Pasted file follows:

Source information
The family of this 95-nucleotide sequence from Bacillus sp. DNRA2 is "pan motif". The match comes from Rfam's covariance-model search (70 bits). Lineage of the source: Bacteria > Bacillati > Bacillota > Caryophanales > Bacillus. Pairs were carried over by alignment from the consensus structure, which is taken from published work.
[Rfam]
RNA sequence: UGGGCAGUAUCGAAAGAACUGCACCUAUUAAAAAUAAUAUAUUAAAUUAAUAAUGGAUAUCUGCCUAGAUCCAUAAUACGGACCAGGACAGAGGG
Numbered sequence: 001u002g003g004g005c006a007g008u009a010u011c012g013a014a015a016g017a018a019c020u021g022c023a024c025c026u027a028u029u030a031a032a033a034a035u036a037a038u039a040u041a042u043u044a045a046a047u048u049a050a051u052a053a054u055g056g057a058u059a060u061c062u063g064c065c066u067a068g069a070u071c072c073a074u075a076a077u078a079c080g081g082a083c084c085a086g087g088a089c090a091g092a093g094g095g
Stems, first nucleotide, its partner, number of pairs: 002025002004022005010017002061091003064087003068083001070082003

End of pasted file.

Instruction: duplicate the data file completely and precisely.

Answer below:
Source information
The family of this 95-nucleotide sequence from Bacillus sp. DNRA2 is "pan motif". The match comes from Rfam's covariance-model search (70 bits). Lineage of the source: Bacteria > Bacillati > Bacillota > Caryophanales > Bacillus. Pairs were carried over by alignment from the consensus structure, which is taken from published work.
[Rfam]
RNA sequence: UGGGCAGUAUCGAAAGAACUGCACCUAUUAAAAAUAAUAUAUUAAAUUAAUAAUGGAUAUCUGCCUAGAUCCAUAAUACGGACCAGGACAGAGGG
Numbered sequence: 001u002g003g004g005c006a007g008u009a010u011c012g013a014a015a016g017a018a019c020u021g022c023a024c025c026u027a028u029u030a031a032a033a034a035u036a037a038u039a040u041a042u043u044a045a046a047u048u049a050a051u052a053a054u055g056g057a058u059a060u061c062u063g064c065c066u067a068g069a070u071c072c073a074u075a076a077u078a079c080g081g082a083c084c085a086g087g088a089c090a091g092a093g094g095g
Stems, first nucleotide, its partner, number of pairs: 002025002004022005010017002061091003064087003068083001070082003